will become.

    Since I'm using the 77x41 image as the basis of my new one,
    I might want to center it horizontally above the second image I'll
    soon be placing below it. Change the "X" and "Y" fields in this
    window, or click and drag the image within the new canvas size.

    The "Center" button can be useful, too. In this example, I click
    it and X and Y become 7 and 20. That's fine for X, but I'll need
    to change Y back to 0.

    * Click "Resize". The image will resize.

    5. Flatting the image.

    The new image _may_ have an alpha channel, in which case the
    'background' will appear as a checkerboard, and the original contents
    will have a black-and-yellow dashed outline.

    We'll deal with this later, but it's easier to deal with it now...

    * _If_ your two (or more) images will have any gaps, you'll need to
    first pick a background color. (If not, the background color won't
    matter, since you'll have covered it all up with your various images.)

    My top image is only 77 pixels wide, while my bottom one is 92 wide.
    This means, since I'm centering my top image, I'll have 6-7 pixels
    of 'gap' on either side. I'll assume you'll want a solid color here!

    + In The GIMP's toolbox, you should see a pair of colored boxes
    (if you hover the mouse over if, you'll see it's called the
    "Foreground & Background colors")

    + Click the background color (the lower right box, which by default
    starts out as white). Notice it becomes 'depressed', meaning it's

    + Click the background color _again_. A "Choose Background Color"
    dialog will appear.

    + Select the color you want for your new image's background.
    Press "OK" to close the dialog. Notice the background color in the
    GIMP Toolbox has changed.

    * In the image's window's "Image" menu, choose "Flatten Image."
    The checkerboard 'transparency' background should turn solid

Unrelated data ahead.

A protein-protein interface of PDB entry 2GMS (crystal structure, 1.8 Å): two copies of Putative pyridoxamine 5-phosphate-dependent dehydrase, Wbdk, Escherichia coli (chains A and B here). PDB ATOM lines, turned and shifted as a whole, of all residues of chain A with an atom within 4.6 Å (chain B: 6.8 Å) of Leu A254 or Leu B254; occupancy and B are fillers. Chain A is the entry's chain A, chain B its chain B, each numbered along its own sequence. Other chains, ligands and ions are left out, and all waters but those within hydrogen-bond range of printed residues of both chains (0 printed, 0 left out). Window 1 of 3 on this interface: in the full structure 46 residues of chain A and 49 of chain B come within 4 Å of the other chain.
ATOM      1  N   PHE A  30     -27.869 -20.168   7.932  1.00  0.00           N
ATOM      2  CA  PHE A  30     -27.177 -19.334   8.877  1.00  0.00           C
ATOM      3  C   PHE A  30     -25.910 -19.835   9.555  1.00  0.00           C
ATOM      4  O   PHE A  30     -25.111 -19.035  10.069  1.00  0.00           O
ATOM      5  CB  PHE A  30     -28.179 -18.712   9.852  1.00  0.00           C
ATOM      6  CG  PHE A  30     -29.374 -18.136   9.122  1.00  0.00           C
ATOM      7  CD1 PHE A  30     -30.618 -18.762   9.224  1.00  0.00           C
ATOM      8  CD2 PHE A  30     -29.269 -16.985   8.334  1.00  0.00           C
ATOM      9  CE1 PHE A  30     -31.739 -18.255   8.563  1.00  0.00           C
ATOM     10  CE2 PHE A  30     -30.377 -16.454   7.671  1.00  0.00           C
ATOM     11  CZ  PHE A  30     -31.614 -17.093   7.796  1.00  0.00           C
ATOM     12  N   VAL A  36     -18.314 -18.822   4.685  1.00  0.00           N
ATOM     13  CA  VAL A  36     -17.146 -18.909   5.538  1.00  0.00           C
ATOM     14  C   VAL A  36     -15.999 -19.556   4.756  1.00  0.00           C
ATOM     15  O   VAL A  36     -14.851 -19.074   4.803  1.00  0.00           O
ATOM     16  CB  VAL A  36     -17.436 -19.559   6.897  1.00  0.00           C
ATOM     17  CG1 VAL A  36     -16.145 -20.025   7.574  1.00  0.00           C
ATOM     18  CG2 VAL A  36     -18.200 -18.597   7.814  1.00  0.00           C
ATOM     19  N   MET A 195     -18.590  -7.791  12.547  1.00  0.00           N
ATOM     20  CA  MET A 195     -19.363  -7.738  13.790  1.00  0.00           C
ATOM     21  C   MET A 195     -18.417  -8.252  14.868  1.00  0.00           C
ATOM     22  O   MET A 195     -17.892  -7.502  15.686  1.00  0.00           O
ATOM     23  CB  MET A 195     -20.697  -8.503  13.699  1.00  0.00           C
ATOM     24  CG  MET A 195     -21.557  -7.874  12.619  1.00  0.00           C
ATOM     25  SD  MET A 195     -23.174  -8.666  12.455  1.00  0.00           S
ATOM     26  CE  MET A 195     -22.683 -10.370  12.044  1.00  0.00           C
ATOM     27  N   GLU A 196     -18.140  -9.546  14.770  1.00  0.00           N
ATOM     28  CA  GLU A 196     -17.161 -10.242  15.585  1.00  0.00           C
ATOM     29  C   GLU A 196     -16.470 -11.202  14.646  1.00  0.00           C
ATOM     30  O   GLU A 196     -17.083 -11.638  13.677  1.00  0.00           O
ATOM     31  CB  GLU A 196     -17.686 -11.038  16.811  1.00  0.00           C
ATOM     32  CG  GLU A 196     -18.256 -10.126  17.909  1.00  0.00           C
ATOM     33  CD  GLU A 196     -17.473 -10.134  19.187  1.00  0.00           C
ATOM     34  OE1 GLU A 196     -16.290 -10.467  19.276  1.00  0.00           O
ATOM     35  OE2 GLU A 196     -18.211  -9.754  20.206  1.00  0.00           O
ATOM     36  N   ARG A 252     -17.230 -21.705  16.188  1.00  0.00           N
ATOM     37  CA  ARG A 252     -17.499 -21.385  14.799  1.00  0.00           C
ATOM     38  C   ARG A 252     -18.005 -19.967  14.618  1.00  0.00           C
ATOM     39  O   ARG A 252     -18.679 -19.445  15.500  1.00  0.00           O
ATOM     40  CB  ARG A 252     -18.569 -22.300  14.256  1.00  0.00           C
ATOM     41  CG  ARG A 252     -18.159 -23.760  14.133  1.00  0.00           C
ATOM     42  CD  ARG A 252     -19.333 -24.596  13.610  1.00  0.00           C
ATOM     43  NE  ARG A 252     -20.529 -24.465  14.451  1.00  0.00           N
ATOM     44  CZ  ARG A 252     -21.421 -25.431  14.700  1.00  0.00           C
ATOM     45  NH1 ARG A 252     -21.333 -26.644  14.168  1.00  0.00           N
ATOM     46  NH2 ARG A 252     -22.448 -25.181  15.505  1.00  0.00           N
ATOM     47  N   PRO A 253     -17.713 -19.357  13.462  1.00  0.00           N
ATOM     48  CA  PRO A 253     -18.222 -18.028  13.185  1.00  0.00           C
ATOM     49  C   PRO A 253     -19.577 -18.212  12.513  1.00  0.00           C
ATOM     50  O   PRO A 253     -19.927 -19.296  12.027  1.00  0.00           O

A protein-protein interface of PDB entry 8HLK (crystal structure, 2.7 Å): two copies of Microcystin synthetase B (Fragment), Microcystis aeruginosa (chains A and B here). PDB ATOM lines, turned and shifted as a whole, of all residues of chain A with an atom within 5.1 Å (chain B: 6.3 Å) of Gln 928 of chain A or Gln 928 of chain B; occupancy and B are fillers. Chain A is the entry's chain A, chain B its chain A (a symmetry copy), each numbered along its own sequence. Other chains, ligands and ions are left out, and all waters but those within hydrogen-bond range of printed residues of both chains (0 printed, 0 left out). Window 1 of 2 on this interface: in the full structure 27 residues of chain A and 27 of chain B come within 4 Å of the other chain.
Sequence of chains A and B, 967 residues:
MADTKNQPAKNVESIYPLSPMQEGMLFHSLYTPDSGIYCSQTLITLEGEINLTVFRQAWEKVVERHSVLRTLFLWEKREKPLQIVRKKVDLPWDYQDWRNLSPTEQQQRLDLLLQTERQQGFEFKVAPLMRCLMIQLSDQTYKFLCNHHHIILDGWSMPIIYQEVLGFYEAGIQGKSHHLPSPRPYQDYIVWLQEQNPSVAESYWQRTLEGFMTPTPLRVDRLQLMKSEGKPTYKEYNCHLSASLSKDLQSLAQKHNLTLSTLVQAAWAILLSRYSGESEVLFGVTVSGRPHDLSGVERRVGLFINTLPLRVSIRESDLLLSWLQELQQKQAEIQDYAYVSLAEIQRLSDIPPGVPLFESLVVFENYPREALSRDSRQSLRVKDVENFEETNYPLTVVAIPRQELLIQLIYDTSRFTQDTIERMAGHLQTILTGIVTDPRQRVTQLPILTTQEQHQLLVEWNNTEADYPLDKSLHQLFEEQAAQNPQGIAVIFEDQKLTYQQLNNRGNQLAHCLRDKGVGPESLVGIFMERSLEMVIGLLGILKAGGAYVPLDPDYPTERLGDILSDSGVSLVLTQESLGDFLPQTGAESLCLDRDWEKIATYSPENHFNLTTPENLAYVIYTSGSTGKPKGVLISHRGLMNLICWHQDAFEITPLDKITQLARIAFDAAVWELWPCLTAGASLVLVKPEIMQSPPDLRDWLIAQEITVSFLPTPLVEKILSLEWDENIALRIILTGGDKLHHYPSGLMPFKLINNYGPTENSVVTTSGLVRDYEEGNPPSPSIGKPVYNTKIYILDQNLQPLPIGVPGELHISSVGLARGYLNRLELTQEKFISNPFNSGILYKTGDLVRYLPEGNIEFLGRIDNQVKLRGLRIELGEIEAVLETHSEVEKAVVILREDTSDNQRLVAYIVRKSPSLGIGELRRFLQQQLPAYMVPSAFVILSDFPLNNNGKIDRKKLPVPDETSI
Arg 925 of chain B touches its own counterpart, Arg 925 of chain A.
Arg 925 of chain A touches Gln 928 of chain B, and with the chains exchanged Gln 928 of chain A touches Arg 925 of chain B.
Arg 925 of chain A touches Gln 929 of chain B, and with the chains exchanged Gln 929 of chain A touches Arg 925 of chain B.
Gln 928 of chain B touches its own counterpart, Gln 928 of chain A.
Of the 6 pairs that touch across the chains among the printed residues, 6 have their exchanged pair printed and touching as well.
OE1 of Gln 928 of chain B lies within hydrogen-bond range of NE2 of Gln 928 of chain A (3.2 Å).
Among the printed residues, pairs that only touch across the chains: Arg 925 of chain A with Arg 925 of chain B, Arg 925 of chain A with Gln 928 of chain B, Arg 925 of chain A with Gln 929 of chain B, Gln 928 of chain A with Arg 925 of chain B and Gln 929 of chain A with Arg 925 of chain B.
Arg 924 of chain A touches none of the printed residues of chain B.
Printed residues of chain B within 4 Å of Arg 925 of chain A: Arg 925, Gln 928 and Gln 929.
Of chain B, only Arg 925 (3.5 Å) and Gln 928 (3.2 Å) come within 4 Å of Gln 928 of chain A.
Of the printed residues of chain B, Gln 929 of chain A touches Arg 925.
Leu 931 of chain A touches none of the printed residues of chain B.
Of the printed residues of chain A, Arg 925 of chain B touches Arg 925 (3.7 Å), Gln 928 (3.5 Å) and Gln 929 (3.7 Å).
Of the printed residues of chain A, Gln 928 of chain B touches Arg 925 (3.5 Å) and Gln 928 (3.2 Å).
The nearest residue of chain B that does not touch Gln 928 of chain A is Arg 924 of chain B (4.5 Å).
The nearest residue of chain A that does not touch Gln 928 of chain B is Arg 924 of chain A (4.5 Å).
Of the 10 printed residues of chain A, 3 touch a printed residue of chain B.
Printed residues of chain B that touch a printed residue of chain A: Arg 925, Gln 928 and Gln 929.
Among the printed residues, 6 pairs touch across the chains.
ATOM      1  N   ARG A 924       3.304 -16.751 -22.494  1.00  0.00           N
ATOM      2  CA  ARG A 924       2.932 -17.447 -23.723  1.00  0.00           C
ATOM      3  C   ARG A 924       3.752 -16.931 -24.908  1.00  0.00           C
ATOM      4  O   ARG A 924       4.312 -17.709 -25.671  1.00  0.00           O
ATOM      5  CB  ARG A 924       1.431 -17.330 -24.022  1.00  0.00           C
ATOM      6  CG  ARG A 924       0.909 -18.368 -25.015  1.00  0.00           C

(your chosen background color).

    5. Copy the second image.

    * In the second image's "Select" menu, choose "All".
    The entire image will be selected.

    * In that image's "Edit" menu, choose "Copy".
    The entire image will be in the clipboard.

    6. Paste the second image into the first.

    * In the first image's "Edit" menu, choose "Paste."

    * The second image should appear (in the center, usually) of the
    newly-resized-and-flatted first image, with an animated black/white
    dashed outline.

    * The "Select Rectangular Regions" (rectangular selection tool) in
    the GIMP Toolbox should be chosen. If not, choose it. Makes things
    easier. ;^)

    * When you position the mouse over the second image (within those
    animated dashes), it should change to an arrow with a little "+"-shaped
    set of arrows next to it. (Similar to the "Move" tool's icon in the

    * Click and drag the second image to where you want it.
    (The image window's Status bar at the bottom should show:
    "Move: #, #", which will help you position it, relative to it's
    current position.)

    Almost done!

    7. 'Anchor' the second image into the first's background layer.

    The GIMP is a layer-based image manipulation tool (like most
    professional commercial cools... Photoshop, Paint Shop Pro, etc.)

    * In the first image's "Layer" menu, select "Anchor Layer".
    This causes the second image that you just pasted-and-position
    (which was 'floating selection') to officially become part of the
    current layer.

    (Since your image was 'flattened,' there was only the one
    layer... that which contained the original image, and a bunch of
    solid color.)

    [... Repeat Steps 5 thru 7 for any additional images ...]

    8. Save your NEW image

    Don't hit [Ctrl]+[S] just yet! That will replace your first image
    with this new, combined image! That's probably not what you want!
    (It's always best to keep your originals, so you can redo or change
    things later! Hard drives are cheap ;^) )

    * In the first image (the now larger-and-combined picture)
    choose "Save As..." from the "File" menu.

    (Note: _Not_ the "File" menu in The GIMP's toolbox! It wouldn't
    know which image you were talking about!)

    * Save your new picture.

    Whew! It's a lot of manual work, but for one-offs, this is fine.

    See where having a shell script or batch file would help?
    If it was written well (dynamic, accepting command-line arguments),
    you could just throw a directory of images at it to get one big one :^)

    For example: birthday_photos/*.jpg birthday_collage.jpg

    or something. :^)

    -bill! Tux Paint 2006 wall calendar, CDROM, bumper sticker & apparel